• ken says:


      Thanks for the comment. I can see what you mean.

      When you speak of ‘trust with your audience’, I consider trust to be an assessment of sincerity, reliability and competence over time. I think it would be hard for me to hold a promise of posting relevant content consistently and competently over time if I had to depend on being inspired randomly. That is where the planning comes from for me.

      So I sat down before starting my blog and wrote out probably fifty topics in fifteen minutes… not like that is the “right” thing to do, but just what I needed to tell myself I had enough to get going. Then as I started to write a couple of them, I sensed something a little misaligned, and so I started this thread. Now I am willing to work through this with you and anyone else who wants to join in as co-beginners.

      The deposit and withdrawal metaphors are good to think about. They also suggest the need for consistency and reliability over time, if you want to build up some equity in your writing.

      Again, thanks for thinking with me. Keep it coming.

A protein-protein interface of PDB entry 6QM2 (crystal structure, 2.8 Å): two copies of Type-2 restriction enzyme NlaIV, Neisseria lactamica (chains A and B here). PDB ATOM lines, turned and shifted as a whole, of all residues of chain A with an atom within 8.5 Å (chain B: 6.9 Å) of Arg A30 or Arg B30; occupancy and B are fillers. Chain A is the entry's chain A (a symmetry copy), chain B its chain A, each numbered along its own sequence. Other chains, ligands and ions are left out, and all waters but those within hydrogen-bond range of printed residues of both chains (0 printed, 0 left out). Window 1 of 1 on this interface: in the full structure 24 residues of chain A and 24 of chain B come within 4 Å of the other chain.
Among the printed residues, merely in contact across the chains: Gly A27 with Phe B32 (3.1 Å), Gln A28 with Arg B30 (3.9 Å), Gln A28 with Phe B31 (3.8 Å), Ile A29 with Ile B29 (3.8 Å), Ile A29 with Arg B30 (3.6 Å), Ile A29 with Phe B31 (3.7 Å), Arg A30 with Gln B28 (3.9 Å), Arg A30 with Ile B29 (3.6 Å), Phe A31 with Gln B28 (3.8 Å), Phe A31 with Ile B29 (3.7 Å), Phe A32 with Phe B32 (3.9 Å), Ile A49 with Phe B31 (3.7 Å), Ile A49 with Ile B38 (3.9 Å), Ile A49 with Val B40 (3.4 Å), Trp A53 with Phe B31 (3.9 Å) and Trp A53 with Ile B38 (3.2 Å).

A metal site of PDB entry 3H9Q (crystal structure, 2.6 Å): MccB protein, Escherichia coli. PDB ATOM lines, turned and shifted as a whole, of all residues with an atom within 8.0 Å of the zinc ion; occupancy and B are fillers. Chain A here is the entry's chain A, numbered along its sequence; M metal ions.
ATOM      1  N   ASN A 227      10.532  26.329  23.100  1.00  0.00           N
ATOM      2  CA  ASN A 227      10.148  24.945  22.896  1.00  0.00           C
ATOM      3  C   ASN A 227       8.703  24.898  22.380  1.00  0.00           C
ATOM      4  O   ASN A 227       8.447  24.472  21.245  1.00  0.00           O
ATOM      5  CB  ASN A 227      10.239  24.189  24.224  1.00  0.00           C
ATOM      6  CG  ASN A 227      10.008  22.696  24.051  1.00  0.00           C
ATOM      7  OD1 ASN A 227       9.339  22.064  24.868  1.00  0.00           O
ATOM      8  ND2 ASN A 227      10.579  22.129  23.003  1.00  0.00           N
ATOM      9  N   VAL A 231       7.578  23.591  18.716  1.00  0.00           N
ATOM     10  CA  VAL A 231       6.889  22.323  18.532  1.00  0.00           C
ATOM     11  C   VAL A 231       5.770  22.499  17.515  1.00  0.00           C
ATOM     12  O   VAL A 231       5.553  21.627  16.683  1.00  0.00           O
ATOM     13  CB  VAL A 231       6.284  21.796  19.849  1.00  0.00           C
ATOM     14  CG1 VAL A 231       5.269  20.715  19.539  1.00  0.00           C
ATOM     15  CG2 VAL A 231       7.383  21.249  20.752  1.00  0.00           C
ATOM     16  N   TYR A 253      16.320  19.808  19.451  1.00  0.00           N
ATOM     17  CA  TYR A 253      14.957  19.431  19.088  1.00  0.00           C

• bfmooz says:

        To some degree I think that the reliability while somewhat undefined is also something that is required for a successful blogger. Especially in terms of a “non-standard” free floating blog. If the idea is to blog about a thought that one has in hopes of building a dialect, it can be said that it is a conscious effort by the author to move that thought out of the realm of the possessive mind and into the arena of shared interactivity. In doing so, there is a concerted attempt to forge a relationship or at minimum and engagement, directly or indirectly, with the audience. A reader, and more specifically a responding commenter, is making the same conscious motion to embed themselves within the dialect and thus closing the circuit of relational communication. They are deciding that whether ongoing or for at least that moment in time, you are deserving of some allocation of attention.

        • ken says:

          Sure. Even when you are “free-floating”, I anticipate your reader will want to develop some sense of why they recurrently read your posts. There should be some theme, even if it is somewhat random like “loose neurons”, “fruit wars”, “rick’s wrong” or “the moose doctrine”. Over time, as you exhibit reliability according to your theme, I would say you have established some consistency and may not be as “free-floating” as you originally thought. You could be defined as much by your readers as by your initial intentions, and to the extent you go in a different direction, your reader demographic will change as well.

  2. Fantastic says:

    Wonderful go through as I was not sure what direction to go and easily discovered my own answer 🙂